Former President Donald J. Trump returned to X, the social media platform formerly known as Twitter, on Thursday night after a hiatus of more than two years.
Mr. Trump posted a link to his website and a photo of his mug shot in his first new post on X since Twitter banned his account after the Capitol riot on Jan. 6, 2021. “Never surrender,” the caption on the mug shot read.
Mr. Trump returned to X one day after the airing of an interview he gave to Tucker Carlson, the former Fox News host, who now streams his talk shows on the service. The interview aired as other Republican candidates for president took part in their first debate on Wednesday night.
When Twitter barred Mr. Trump, the company said he had glorified violence with his posts on the platform, encouraging his supporters to storm the Capitol. But Elon Musk, a self-described “free speech absolutist” who bought the social network for $44 billion in October and recently renamed it, said barring Mr. Trump was a mistake. He reinstated Mr. Trump’s account in November, although it had sat dormant.
Mr. Trump relied on Twitter as a megaphone for years, using the platform to attack opponents, rally supporters and issue policy directives. After the ban, he helped start his own social network, Truth Social.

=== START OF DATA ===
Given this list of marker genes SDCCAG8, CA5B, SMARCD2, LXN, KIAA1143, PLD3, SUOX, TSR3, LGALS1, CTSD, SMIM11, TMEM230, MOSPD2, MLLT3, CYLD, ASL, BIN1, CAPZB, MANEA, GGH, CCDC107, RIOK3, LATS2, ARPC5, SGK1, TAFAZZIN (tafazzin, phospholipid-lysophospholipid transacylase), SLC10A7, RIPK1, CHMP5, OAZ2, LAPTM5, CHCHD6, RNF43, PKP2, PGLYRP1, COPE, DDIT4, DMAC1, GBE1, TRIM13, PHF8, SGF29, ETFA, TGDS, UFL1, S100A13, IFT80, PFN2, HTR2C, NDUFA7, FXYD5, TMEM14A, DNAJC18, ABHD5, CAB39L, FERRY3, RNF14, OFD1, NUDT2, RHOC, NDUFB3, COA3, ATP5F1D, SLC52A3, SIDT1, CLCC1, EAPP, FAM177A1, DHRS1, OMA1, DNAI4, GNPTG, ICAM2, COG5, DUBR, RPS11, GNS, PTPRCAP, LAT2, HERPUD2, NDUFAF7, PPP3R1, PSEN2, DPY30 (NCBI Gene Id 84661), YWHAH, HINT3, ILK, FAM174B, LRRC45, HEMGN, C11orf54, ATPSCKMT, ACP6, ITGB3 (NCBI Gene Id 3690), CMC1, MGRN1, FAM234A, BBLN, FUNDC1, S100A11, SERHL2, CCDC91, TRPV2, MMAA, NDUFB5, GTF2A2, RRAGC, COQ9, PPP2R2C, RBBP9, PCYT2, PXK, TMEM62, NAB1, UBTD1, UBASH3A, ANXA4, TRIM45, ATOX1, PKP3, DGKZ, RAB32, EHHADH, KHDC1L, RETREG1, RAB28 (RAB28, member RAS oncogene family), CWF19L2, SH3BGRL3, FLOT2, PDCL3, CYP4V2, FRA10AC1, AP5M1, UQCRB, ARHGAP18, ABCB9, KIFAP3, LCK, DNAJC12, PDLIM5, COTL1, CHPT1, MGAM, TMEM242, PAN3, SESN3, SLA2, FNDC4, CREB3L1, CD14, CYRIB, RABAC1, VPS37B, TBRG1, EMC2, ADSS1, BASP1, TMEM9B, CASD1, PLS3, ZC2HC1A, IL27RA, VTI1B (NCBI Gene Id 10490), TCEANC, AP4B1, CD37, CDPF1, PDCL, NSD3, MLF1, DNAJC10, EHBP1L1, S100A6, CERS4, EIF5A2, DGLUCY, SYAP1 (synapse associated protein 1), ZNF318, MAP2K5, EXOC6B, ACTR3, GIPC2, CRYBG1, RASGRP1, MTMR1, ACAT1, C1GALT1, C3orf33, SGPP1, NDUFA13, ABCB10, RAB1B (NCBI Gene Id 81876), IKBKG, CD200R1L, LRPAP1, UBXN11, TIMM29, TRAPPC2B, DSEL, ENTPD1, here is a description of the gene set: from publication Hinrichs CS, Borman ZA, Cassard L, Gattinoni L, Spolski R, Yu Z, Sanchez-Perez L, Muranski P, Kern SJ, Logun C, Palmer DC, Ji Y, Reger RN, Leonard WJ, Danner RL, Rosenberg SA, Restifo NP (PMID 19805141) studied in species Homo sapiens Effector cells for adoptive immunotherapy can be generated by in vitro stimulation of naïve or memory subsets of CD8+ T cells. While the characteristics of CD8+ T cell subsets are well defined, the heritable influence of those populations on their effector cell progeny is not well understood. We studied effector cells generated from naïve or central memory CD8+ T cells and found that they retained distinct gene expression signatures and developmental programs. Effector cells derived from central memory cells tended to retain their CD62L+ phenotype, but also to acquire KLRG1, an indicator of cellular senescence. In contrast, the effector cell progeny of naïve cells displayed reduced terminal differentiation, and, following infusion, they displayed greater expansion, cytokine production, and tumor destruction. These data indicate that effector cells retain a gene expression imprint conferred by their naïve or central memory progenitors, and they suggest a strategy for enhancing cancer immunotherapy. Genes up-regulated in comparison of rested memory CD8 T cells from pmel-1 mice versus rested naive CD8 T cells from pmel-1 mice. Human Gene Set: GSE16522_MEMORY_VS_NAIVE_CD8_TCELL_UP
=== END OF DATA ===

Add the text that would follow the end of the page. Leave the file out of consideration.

Mr. Trump has a financial stake in Truth Social and is obligated to make his posts available exclusively on the service for six hours before sharing them on other sites, according to a filing with the Securities and Exchange Commission. He can post to any site immediately if the messages involve political messaging, fund-raising, or get-out-the-vote initiatives. Mr. Trump has a large Twitter following — 86.5 million people, compared with only 6.5 million who follow his Truth Social account.
After Mr. Musk purchased the company, Mr. Trump said that he would not return to Twitter, adding that he preferred Truth Social. He also mocked Mr. Musk last year when the Tesla executive threatened to back out of the Twitter acquisition, saying in a Truth Social post that Mr. Musk was overpaying for the social media platform and had begged him for help on “his many subsidized projects, whether it’s electric cars that don’t drive long enough, driverless cars that crash, or rocketships to nowhere.”